“It’s a critical step in gathering information that the Florida Department of Health will need in order to access what needs to be done,” Stillwell said.
There are two tracks, one for students and one for staff, which asks for all pertinent information, such as the name, date of birth, place of work, the date the person was last in the building and where the person was when in the building.
“When the form is submitted by the employee, or student, it will get to the principal secretary, or at the district sites it will go to the leader in that department division,” Stillwell said.
Once the form is filled out and received, designated people will open up the form, evaluate it and gather new information, such as where, who and how, needed for the form.
“Where” is in regards to where the staff member, or student has been; who the staff member and student has been in contact with and how to get in touch with the people the staff and students has been in contact with.
The “who” will include seating charts on buses, which will include transportation uploading that chart from the bus. Stillwell said it is imperative that teachers have a seating chart for each classroom as well.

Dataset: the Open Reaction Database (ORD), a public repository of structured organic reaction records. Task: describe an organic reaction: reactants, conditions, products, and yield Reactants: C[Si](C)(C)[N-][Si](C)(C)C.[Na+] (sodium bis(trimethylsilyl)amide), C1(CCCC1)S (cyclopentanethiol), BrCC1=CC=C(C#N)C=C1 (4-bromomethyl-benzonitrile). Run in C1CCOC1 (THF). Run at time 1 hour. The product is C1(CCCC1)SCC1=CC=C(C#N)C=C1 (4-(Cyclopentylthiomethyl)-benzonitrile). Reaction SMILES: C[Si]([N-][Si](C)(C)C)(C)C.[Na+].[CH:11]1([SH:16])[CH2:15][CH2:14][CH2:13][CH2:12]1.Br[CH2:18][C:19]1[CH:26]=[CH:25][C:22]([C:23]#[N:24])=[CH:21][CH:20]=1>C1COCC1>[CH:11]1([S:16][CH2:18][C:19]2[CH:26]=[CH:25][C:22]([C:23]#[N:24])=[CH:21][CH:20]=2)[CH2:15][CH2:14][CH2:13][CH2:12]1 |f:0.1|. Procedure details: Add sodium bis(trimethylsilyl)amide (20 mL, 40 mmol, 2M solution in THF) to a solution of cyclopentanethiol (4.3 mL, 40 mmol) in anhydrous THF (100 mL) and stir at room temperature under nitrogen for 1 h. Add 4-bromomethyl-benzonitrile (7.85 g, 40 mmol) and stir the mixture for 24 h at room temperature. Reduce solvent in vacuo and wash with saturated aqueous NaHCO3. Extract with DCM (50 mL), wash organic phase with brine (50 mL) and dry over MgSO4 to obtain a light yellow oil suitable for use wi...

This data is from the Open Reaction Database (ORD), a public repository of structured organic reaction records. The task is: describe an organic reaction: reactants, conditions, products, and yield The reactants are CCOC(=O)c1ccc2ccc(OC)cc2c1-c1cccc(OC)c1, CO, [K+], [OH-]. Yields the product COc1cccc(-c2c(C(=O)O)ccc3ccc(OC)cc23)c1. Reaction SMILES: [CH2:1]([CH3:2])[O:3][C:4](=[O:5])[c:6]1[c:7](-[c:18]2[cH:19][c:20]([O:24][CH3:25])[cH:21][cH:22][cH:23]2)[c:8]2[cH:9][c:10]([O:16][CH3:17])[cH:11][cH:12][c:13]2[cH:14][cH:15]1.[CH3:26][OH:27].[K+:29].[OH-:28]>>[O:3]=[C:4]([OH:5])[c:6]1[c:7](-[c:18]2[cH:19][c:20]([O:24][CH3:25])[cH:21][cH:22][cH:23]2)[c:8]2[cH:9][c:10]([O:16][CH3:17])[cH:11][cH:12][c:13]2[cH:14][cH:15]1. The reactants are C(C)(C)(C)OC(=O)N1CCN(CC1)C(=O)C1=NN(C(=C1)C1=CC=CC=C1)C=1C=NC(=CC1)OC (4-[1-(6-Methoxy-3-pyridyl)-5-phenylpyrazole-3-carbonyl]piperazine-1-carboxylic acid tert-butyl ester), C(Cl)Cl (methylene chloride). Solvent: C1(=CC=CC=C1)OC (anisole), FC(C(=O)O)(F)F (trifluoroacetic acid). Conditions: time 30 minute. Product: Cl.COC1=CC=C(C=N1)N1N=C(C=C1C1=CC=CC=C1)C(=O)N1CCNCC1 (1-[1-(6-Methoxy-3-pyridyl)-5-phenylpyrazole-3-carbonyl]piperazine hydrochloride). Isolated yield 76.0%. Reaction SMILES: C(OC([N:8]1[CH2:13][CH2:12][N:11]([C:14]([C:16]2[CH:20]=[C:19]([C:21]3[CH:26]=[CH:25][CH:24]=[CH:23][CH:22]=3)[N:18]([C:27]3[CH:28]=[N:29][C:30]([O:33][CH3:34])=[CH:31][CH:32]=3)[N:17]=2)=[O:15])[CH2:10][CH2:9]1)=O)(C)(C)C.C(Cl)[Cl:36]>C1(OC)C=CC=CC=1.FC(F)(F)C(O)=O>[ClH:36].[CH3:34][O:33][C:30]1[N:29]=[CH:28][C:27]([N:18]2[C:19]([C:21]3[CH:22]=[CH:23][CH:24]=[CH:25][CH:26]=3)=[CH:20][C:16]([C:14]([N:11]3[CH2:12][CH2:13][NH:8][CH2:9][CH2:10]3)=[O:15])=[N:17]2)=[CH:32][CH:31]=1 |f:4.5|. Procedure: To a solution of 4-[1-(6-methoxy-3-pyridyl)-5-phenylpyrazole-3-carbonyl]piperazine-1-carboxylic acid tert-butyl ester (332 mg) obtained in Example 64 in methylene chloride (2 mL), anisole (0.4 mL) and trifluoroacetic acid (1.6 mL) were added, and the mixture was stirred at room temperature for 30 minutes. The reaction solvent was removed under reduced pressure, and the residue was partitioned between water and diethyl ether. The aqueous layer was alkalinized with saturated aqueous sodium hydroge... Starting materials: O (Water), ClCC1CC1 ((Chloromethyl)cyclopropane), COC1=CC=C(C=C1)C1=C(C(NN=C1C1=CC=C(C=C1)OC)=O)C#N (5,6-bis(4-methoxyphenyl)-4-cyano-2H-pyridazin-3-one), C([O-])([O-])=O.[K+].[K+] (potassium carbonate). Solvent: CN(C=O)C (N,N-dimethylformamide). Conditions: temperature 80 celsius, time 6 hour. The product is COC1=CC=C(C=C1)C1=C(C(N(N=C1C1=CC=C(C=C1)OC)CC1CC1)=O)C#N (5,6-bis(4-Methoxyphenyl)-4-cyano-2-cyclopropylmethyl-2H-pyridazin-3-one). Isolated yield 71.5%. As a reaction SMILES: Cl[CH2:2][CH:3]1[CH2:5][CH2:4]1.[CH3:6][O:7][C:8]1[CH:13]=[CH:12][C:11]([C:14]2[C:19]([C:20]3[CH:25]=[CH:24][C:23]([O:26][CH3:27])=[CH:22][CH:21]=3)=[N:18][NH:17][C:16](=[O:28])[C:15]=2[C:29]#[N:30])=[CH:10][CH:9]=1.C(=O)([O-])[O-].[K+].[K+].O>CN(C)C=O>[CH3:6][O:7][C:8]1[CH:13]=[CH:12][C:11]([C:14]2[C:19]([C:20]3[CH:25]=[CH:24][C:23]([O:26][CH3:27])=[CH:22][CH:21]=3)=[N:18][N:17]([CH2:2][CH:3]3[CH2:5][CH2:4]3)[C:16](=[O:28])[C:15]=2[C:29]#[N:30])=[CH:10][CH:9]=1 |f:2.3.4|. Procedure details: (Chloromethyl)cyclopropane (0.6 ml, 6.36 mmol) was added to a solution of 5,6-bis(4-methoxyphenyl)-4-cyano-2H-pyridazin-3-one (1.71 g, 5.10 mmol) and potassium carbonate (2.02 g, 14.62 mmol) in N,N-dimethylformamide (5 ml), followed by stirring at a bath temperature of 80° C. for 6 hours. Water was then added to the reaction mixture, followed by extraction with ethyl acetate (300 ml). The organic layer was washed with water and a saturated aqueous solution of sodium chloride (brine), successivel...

“We need to know how far apart they are in those classrooms and on the buses,” Stillwell said.
If the desks were spaced 3 feet apart, they would potentially have eight confirmed exposures and the ill student would be the ninth. If the desks were 4 feet apart then they would have four confirmed and four potential exposures. If the desks were 6 feet apart they would have four potential exposures.
Adkins said it was created by the Department of Health for illustrative purposes and does not translate what is going to take place in the classroom. He said they are striving for 6 feet between desks in the classroom.
Chief Financial Officer Dr. Ami Desamours said there will be desk shields for students. They had not planned on doing it on a one-to-one basis, but in the cases where teachers have tables where students need to be divided.They also can be used on some of the desks where there might be two, or three of the desks placed together to provide a divider between each student.
“We expect the shipment of those in by Thursday (Aug. 27) and we will be working hard over the next several days to make sure everyone gets their shipment of those before Monday (Aug. 31),” Desamours said.
Once the administrators have the where, who and how, they will enter that information, which includes uploading seating charts into the notification forms. Once submitted, the forms will go to the Health Service Coordinator Beth Wipf.
Stillwell said Wipf will evaluate the forms and she will communicate with the school administrators if there is any follow-up or more clarification needed. Wipf will then enter more information into the form, if deemed necessary, and determine if it is a valid incident.
If it is a valid incident, Wipf will notify the Florida Health Department and Stillwell will notify a specific person with the Florida Department of Education of positive cases.